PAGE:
April 2014
Volume 55, Issue 13
ARVO Annual Meeting Abstract  |   April 2014
Positive Correlation of Prohibitin-Phospholipid to Age-Related Macular Degeneration
Author Affiliations & Notes
  • Chikaodili Emmanuel Chukwuneke
    Petroleum Chemistry, American University of Nigeria, Yola, Nigeria
  • O'Donnell Sylvester
    Petroleum Chemistry, American University of Nigeria, Yola, Nigeria
  • Srinivas Rao Sripathi
    Ophthamology, John Hopkins University, Baltimore, MD
  • Folami Lamoke
    Ophthamology, Georgia Health Science, Augusta, GA
  • Paul S Bernstein
    Ophthamology and Visual Sciences, University of Utah, Salt Lake City, UT
  • Manuela Bartoli
    Ophthamology, Georgia Health Science, Augusta, GA
  • Wan Jin Jahng
    Petroleum Chemistry, American University of Nigeria, Yola, Nigeria
  • Footnotes
    Commercial Relationships Chikaodili Chukwuneke, None; O'Donnell Sylvester, None; Srinivas Sripathi, None; Folami Lamoke, None; Paul Bernstein, None; Manuela Bartoli, None; Wan Jin Jahng, None
  • Footnotes
    Support None
Investigative Ophthalmology & Visual Science April 2014, Vol.55, 1330. doi:
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      Chikaodili Emmanuel Chukwuneke, O'Donnell Sylvester, Srinivas Rao Sripathi, Folami Lamoke, Paul S Bernstein, Manuela Bartoli, Wan Jin Jahng; Positive Correlation of Prohibitin-Phospholipid to Age-Related Macular Degeneration. Invest. Ophthalmol. Vis. Sci. 2014;55(13):1330.

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      © ARVO (1962-2015); The Authors (2016-present)

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Purpose: Age-related macular degeneration (AMD) involves progressive cell death of post-mitotic RPE cells. The current study examines the correlation between prohibitin as a metabolic anti-apoptotic switch with phospholipids in a stress-dependent manner. The changes of prohibitin-lipid interaction in RPE identify key elements of apoptotic networks that follow lipid metabolism and serve as a framework of biochemical pathways in AMD.

Methods: Immunoprecipitation and immunocytochemistry were performed to identify and visualize protein localization and expressions from RPE cells. Two-dimensional SDS-PAGE and Western blotting were used to identify proteins in AMD eyes compared to age-matching control. Selected spots from 2D electrophoresis were excised and analyzed by MALDI-TOF/ESI MS/MS. Lipid-prohibitin interaction assay was performed to identify prohibitin binding molecules, inlcuding cardiolipin, cholesterol and phosphatidyl inositides.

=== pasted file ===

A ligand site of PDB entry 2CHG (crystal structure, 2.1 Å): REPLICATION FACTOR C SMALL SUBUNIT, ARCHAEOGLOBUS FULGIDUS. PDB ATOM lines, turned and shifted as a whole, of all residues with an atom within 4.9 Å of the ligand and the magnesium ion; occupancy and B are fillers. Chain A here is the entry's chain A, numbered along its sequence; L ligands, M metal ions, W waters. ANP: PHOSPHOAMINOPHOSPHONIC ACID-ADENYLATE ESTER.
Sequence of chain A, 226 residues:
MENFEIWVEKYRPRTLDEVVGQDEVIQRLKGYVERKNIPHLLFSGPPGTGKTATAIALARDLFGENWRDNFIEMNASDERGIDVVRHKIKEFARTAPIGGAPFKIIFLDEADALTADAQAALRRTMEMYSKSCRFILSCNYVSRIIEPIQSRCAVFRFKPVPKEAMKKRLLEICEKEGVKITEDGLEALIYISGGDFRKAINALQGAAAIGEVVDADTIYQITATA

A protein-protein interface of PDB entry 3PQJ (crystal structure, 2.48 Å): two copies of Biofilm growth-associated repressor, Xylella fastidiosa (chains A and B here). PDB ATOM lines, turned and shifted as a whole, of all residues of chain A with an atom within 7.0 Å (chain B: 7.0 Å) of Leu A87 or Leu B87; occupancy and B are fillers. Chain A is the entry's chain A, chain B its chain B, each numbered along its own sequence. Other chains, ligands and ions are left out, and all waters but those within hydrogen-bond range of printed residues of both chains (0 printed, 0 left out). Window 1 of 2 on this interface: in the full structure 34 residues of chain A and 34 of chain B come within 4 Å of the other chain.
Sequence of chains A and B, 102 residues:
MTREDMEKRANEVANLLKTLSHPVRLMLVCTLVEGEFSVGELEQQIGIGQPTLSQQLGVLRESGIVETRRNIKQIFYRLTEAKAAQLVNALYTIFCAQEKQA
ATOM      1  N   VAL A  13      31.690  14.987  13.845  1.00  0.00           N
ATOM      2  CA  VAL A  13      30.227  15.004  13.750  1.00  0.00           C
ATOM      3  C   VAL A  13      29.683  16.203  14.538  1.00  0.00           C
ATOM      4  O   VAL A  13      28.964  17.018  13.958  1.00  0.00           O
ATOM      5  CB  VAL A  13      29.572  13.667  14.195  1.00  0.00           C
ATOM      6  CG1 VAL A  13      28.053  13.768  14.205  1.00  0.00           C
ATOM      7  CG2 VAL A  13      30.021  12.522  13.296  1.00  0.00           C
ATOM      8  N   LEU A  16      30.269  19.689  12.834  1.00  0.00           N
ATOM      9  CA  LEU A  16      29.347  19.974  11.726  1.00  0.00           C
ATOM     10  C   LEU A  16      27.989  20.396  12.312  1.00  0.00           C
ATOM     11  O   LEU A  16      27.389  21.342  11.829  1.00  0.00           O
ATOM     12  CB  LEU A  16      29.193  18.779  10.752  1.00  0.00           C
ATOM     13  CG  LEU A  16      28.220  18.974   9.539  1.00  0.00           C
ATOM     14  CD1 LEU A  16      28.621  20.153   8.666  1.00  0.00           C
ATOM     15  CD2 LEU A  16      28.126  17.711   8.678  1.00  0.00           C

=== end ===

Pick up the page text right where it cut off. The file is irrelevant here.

Results: Lipid-prohibitin interaction assay shows that subcellular prohibitins have different binding affinities with cardiolipin, cholesterol and phosphatidylserine. Mitochondrial prohibitin has a strong affinity at low cardiolipin concentrations (6-10 nmol). Retinal prohibitin and cardiolipin have strong binding affinity, while prohibitins from bovine RPE and human RPE cells have weaker binding affinity. Retinal microsomal prohibitin has high binding affinity with cardiolipin, cholesterol, and phosphotidylserine. Our study shows that under oxidative stress, prohibitin binds with cardiolipin whereas under normal conditions, prohibitin interacts with phosphatidylinositol triphosphate. The study demonstrated that prohibitin-lipid binding switch mediated by cardiolipin and phosphatidylinositol may control dynamic translocation of prohibitin between nucleus and the mitochondria. The results demonstrate a correlation between prohibitin-lipid interaction and AMD.

Conclusions: Mitochondrial dysfunction by prohibitin depletion is associated with AMD. The current in vivo models and molecular interaction studies, including lipid, nucleotide and protein binding assays, may provide a new insight into the underlying mechanisms involved in the development and progression of AMD and further suggest the relationship between various risk factors, such as oxidative stress, lipid environment, and aging.

Keywords: 412 age-related macular degeneration • 695 retinal degenerations: cell biology • 663 proteomics  

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